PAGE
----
A few years ago, could we ever have imagined consumers would be reshaping the food industry as much as they are today?

The future of food and drink is changing faster than it ever has before.

People are far more aware of their health and wellness as well as having a growing awareness of their eco-responsibility.

They want their food to be responsibly-packaged, yet they still want easily accessible and convenient foods.


Consumers want to know the real story behind their food. They want to know where their food and drink came from, and with this change, Hawke's Bay has exciting opportunities ahead.

I had the pleasure of attending the Future Foods Conference held in Hawke's Bay for local and national food and beverage innovators and entrepreneurs.

This was an absolutely fantastic event organised by Business Hawke's Bay. It was a chance for Hawke's Bay and New Zealand producers to hear more about alternative food sources and understand what the shape of the global food industry might look like in the future.

The likes of cricket flour, no-meat mince, chicken-less chicken made from peas, hemp oil salad dressing and edible insects are closer to our supermarket and the world's supermarket shelves than you might have first thought!

Coming from a family of four generations of bakers who began Warren's Bakery in Havelock North in the 1800s, my ancestors would be astounded at where the food industry is heading. Hawke's Bay has an exciting opportunity to tap into this bourgeoning sector.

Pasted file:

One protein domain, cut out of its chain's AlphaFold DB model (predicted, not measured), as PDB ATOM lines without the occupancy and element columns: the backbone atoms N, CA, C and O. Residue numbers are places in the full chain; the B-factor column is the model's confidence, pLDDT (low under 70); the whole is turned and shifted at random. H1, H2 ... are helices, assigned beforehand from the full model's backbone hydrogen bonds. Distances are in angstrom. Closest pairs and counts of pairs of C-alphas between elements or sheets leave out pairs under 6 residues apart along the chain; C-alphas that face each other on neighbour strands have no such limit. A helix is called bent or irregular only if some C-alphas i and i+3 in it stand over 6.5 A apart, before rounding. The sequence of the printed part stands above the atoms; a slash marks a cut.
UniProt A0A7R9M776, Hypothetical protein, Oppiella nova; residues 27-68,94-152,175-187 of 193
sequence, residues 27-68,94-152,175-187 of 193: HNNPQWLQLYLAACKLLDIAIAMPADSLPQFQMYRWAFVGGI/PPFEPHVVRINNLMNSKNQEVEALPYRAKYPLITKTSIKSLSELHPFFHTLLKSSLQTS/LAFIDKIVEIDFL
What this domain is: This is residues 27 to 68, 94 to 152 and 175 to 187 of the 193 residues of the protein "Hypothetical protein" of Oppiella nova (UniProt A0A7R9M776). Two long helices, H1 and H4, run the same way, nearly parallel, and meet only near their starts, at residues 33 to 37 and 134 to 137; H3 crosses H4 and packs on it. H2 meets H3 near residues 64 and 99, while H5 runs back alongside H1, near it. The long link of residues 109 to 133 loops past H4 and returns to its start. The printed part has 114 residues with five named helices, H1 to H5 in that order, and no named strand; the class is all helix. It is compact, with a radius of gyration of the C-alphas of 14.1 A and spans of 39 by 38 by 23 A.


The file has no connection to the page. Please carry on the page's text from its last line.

We have been growing great food innovators in Hastings for almost a century.

Heinz Watties began feeding the nation's families by making jams from wasting fruit in 1934. It's now a global food processor operating out of the heart of Hastings.

We have a robust primary produce and food sector that encourages research and development and creative ideas. We have developed new apple varieties, world-class sheep breeding genetic research and designed and manufactured automated-robotic technologies.


Look at the innovation of Rockit Apples in Havelock North. Who would have thought we would be eating apples a third of the size of a normal apple to supply a growing number of consumers who want convenient healthy snacks.

Look at the innovation at Apple Press, now making delicious juices from the blending of different apple varieties. They are using unwanted apples, rejected by the appearance side of the industry but hugely valuable to juice consumers. Consumers can trace the juice they are drinking back to where that fruit was grown.

The changing needs of consumers worldwide means our ability to adapt and be innovative provides an endless string of opportunities to supply new foods to the global food market.

By bringing together like-minded organisations at events like the Future Foods Conference or under a Hawke's Bay Food Innovation Hub, we can share knowledge and create new food and beverage products that will bring overseas income into our region and with it jobs and community wellbeing.

We need to unlock this market potential to produce alternative food sources in Hawke's Bay that the world wants.

By understanding what food will look like in the future, our region is well positioned to lead the country in food innovation. We should stand on the shoulders of our innovative Hastings' forefathers.

From the foundations they have laid, we will continue to build on their great work.